You are hereOctober 22, 2012 | Ependymal Stem Cells
Drugging Resident Cellular Progenitors for Spinal Cord Injury Repair
Original article from STEM CELLS
Activation of resident adult stem/progenitor cells for the treatment of some disease/injury states is often seen as a viable alternative to the transplantation of embryonic stem cell (ESC) or induced pluripotent stem cell (iPSC) derived cells. Ependymal stem progenitor cells (epSPCs) reside in the adult spinal cord and, upon transplantation, have been shown to rescue lost locomotor activity associated with spinal cord injury (SCI) (Moreno-Manzano et al 2009). Therefore, activation of resident epiSCs through pharmacological means may be a viable non-invasive therapeutic option for SCI. Previous research has provided potential targets for therapeutic agents; mitochondrial bio-energetics have been identified as a potentially drugable target for SCI (Sullivan et al), with mitochondrial uncoupling a suggested pharmacological therapy for acute SCI (Patel et al) or those patients with long term injury (Jin et al). Additionally, glucose uptake and ATP generated by glycolysis is abundant in stem cells, but not in differentiated cells, suggesting that modulation of glucose uptake and trafficking may also represent a target to activate adult stem cells. Now in a study published in Stem Cells, researchers from the laboratory of Victoria Moreno-Manzano at theCIPF, Valencia, Spain have shown that the chemical compound FM19G11, first identified as an inhibitor of HIFα protein expression and transcriptional activity under hypoxic conditions and which represses stemness-associated genes (Moreno-Manzano et al 2010), can modify the mitochondrial uncoupling process and induces glucose uptake by activation of AMPK (AMP-activated kinase) and AKT (or protein kinase B) signaling pathways in epSPCs. Excitingly, this is associated with an increase in the self-renewal of epSPC and the rescue of lost locomotor activity in rat SCI indicating this drugs potential usefulness for spinal cord disorders (Rodríguez-Jimnez et al).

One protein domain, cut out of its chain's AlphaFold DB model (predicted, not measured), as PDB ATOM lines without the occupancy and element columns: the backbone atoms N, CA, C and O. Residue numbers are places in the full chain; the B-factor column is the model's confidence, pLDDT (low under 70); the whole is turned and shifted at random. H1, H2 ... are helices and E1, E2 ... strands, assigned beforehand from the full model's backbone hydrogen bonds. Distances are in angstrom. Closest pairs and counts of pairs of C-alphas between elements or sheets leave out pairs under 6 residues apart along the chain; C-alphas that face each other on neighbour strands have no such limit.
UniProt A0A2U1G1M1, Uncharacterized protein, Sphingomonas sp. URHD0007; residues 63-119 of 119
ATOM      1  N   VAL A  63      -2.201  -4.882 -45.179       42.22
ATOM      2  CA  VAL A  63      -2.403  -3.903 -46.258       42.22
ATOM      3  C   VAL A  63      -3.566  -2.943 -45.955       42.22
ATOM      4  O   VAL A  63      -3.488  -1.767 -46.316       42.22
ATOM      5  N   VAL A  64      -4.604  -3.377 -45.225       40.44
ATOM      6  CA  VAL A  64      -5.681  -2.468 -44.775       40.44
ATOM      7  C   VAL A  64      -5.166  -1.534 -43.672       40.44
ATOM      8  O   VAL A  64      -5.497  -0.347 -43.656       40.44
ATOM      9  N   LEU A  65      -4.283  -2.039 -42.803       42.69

Initial experiments compared the gene expression profile of rat epSPCs treated with FM19G11 with control DMSO treated epSPCs. This demonstrated that genes over-expressed in the FM19G11-treated cells were associated with ATP-biosynthetic processes, including the induction of the mitochondrial uncoupling proteins UCP1 and UCP2. Further cellular analysis found that ATP consumption rose quickly following FM19G11 treatment and then fell over a period of 1-2 hours, accompanied by a reduction of mitochondrial activity up to 4 hours. However, at 24-48 hours post treatment, cellular ATP levels rose alongside an increase in mitochondrial activity and an increase in mitochondrial biosynthesis. Rapid phosphorylation of AMPK and AKT was also caused by FM19G11 treatment leading to the induction of downstream targets such as cyclic-AMP and p-CREB (cAMP response element-binding protein). In addition, protein expression of the glucose transporter gene GLUT4 and its location to the cytosolic membrane was induced, with PI3K/AKT- and AMPK-mediated signaling known to act as a regulatory mechanism for the activity of glucose transporters (Okada et al). These pathways were shown to be involved in regulating glucose uptake through the use of specific inhibitors, Wortmannin (PI3K/AKT inhibitor) or Compound C (AMPK inhibitor), both of which inhibited glucose uptake in the presence of FM19G11. Additionally, mitochondrial biosynthesis was blocked by the reduction of GLUT4 by RNAi in epSPCs.